Most of all, I tried not to sound like those aging ex-band members who speak as if they were going through some silly little phase, stressing that they’re all right now, they’ve grown a beard and got a proper job and, yes, aren’t bands stupid. Those who feel it’s far better to point and sneer and feel superior and no longer be creative.

Matt Everitt, once the drummer from Menswear, is a BBC 6 Music news reporter these days. His biography on the station’s website mentions Menswear as ‘a third division Britpop band of no fixed ability – which paid the bills until a chronic lack of ability caught up with them.’

This gets me so annoyed. Why editorialise? Why not just mention the band, and leave the judgement side to others? Menswear had fans. They even had fanzines. Whatever the received opinion is these days, and I admit they were hardly the most innovative group around, they did inspire passion, devotion, love, and they sold out Shepherd’s Bush Empire. That’s an achievement, not a silly youthful phase to play down for the rest of one’s ever-greying life, just so one can feel timidly superior with the try-nothing crowd.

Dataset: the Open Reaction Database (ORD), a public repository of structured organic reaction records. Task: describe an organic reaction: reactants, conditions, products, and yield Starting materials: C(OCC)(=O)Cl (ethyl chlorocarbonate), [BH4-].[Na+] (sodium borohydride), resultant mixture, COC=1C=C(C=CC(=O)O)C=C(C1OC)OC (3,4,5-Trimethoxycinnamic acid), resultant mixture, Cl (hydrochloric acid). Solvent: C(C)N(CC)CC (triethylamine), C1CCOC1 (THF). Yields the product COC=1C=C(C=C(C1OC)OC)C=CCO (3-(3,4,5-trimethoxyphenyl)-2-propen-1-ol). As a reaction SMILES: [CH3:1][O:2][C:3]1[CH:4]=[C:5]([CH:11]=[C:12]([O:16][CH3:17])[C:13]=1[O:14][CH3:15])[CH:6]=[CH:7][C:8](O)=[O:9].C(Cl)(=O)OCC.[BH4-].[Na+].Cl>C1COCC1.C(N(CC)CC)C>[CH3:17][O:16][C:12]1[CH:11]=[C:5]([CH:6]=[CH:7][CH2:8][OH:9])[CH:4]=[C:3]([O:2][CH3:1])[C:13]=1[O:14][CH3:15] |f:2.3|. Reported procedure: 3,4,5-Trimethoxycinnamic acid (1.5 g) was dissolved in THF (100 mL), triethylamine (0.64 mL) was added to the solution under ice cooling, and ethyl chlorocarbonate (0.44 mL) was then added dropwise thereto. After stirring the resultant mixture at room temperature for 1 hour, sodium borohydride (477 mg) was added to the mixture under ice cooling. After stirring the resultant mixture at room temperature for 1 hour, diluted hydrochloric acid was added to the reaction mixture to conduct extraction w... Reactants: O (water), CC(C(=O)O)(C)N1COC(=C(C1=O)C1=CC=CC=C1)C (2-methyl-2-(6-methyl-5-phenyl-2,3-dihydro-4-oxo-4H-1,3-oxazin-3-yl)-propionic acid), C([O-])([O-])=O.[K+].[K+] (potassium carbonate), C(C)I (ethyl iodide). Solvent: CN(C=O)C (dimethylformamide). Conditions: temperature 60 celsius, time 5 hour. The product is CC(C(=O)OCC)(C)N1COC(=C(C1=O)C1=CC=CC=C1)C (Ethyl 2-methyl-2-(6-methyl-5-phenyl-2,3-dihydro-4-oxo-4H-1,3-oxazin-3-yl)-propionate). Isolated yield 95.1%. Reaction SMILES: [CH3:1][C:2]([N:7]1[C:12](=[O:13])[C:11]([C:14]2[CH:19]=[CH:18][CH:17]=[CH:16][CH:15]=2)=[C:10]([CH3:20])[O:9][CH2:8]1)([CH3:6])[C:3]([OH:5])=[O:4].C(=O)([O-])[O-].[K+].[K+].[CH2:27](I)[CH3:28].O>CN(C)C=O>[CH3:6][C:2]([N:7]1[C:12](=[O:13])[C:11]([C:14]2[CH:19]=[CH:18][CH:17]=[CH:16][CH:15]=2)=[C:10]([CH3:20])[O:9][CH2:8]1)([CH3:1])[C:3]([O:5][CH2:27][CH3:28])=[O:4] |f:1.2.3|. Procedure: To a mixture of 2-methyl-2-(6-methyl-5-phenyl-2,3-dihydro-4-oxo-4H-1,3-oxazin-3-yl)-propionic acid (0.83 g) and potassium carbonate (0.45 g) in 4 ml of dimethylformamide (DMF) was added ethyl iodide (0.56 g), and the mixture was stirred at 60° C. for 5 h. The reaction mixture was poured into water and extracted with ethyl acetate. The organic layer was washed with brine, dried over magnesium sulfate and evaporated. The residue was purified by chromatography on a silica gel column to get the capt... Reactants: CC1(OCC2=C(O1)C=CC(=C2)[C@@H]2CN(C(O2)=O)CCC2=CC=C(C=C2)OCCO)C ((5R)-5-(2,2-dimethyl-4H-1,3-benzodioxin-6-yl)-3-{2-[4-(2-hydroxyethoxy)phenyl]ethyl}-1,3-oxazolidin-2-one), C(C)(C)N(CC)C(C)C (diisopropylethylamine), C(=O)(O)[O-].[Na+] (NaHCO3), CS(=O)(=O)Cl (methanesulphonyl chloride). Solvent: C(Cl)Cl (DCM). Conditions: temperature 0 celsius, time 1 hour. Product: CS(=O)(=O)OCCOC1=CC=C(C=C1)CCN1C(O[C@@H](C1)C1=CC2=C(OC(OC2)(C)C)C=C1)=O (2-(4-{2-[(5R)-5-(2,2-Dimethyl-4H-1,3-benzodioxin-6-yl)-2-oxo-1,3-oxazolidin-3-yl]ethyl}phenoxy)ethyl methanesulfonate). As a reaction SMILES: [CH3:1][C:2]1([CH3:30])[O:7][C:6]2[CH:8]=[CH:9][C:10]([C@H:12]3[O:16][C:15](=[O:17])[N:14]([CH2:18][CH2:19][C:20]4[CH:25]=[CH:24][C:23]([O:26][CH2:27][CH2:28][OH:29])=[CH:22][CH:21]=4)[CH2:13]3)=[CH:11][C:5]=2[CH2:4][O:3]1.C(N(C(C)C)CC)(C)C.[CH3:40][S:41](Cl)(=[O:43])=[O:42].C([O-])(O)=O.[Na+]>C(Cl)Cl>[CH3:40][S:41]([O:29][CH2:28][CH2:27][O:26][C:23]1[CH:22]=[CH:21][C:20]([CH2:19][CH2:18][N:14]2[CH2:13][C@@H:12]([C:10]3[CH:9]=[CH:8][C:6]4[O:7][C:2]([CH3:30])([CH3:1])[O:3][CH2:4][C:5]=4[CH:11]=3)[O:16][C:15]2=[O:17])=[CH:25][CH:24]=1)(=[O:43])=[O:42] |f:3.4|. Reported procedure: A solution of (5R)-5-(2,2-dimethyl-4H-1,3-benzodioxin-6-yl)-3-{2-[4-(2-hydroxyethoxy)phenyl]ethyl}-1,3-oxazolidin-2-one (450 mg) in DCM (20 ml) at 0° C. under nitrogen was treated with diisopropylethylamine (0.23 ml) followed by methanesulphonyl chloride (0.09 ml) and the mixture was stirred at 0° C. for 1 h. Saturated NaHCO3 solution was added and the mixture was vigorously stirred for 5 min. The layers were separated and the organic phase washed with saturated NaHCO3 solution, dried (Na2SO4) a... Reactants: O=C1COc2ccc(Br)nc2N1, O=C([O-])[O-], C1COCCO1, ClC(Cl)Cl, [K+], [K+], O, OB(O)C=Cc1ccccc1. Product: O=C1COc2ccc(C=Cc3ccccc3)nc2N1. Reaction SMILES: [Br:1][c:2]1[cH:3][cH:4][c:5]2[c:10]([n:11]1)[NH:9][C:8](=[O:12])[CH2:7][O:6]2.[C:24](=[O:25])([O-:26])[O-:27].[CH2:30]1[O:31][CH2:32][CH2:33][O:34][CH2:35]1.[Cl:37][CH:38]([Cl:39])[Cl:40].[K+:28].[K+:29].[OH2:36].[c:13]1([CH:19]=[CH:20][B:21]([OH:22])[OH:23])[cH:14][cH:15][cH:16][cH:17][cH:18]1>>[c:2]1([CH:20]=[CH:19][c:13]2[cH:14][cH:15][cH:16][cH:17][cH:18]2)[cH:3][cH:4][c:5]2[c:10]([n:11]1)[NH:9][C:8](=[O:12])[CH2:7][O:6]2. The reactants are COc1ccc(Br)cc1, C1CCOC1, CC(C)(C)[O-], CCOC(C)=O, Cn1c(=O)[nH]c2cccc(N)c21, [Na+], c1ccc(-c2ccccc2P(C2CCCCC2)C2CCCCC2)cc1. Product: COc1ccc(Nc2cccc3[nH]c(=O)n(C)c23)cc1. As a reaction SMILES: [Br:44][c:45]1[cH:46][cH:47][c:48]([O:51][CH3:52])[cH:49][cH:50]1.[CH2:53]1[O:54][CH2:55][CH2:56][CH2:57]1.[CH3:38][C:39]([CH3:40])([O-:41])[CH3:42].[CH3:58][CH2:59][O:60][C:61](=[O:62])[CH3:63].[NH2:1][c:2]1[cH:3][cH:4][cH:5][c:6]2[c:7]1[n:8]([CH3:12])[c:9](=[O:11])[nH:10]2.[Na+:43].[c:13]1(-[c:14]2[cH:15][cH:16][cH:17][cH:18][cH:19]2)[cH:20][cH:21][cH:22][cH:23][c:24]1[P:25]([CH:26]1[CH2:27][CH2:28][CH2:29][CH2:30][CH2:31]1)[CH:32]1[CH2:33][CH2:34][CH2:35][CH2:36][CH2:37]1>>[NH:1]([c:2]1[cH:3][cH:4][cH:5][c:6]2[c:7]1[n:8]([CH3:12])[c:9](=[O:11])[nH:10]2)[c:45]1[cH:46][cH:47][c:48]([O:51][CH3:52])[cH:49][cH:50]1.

Between creating original primary material (however derivative, forgettable or juvenile) and safely mocking the creativity of others; between trying and sneering at those who try, I’ll always side with the former. God knows there’s so many truly awful bands out there, but I still support them for trying and sticking their heads above the parapet.

Unless they were that band in the adjoining room who were going through ‘Knocking On Heaven’s Door’ over and over again during one particular Fosca rehearsal in Camden a few years ago. They can, well, go to hell.